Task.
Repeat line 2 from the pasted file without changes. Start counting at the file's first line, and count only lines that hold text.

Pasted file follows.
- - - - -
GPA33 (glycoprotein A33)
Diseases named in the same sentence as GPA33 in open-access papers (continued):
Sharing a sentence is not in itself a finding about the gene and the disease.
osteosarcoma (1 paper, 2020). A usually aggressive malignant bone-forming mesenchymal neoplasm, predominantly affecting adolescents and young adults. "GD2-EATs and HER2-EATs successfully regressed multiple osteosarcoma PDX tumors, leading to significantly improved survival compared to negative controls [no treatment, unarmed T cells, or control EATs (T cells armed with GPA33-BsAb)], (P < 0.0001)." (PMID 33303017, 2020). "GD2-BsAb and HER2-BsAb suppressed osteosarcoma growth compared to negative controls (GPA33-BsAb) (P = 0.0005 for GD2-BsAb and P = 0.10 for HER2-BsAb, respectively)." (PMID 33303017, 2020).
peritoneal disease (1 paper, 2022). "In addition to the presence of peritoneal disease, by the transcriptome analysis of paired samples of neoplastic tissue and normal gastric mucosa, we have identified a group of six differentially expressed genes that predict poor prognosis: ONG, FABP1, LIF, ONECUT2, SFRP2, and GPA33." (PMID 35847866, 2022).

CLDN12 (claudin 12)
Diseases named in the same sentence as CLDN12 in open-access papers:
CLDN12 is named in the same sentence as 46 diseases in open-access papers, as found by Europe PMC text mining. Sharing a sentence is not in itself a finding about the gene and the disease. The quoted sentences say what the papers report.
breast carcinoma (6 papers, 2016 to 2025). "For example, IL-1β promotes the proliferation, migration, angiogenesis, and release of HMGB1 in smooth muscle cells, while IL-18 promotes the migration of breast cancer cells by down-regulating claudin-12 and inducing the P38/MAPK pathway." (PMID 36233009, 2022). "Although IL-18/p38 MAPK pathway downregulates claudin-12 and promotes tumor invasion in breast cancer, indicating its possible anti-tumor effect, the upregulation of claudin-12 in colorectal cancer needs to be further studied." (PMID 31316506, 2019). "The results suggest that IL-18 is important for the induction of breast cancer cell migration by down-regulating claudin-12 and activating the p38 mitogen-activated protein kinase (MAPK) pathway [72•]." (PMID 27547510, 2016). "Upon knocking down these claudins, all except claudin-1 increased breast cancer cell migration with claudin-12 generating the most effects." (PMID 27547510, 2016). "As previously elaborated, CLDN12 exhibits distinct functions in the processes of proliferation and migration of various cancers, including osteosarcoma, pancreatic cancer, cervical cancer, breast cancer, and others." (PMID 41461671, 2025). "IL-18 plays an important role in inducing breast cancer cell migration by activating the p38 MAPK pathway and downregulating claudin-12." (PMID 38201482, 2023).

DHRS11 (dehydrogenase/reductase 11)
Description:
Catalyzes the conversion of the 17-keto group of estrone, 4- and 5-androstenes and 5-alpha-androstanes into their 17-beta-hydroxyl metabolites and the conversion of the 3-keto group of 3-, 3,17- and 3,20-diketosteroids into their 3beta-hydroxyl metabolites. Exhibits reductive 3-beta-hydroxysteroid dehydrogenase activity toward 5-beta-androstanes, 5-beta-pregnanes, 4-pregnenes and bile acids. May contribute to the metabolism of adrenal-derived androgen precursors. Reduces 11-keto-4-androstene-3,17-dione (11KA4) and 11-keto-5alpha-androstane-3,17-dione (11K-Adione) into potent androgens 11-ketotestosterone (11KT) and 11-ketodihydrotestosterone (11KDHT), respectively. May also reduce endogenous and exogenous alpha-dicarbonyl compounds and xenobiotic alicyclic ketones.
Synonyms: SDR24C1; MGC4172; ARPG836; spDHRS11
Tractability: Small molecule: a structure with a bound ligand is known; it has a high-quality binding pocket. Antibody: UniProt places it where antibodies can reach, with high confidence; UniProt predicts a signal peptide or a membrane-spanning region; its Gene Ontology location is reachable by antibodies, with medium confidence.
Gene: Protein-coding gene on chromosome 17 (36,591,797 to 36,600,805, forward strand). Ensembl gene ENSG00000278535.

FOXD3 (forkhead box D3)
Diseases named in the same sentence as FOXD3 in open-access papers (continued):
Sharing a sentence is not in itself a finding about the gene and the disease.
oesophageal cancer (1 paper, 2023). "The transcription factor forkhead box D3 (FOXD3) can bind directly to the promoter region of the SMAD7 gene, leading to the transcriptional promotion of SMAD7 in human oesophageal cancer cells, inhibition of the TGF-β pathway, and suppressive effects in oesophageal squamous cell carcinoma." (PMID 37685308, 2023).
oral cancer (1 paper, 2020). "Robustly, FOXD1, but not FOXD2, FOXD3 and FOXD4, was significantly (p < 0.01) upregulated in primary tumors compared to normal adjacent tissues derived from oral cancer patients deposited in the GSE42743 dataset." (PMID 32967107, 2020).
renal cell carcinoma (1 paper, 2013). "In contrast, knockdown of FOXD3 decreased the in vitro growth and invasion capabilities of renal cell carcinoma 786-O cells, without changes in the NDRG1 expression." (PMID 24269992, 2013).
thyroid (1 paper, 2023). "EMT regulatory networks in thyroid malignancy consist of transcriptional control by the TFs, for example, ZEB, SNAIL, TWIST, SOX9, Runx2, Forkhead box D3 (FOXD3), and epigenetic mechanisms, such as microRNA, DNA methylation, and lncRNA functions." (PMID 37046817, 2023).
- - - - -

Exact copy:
Diseases named in the same sentence as GPA33 in open-access papers (continued):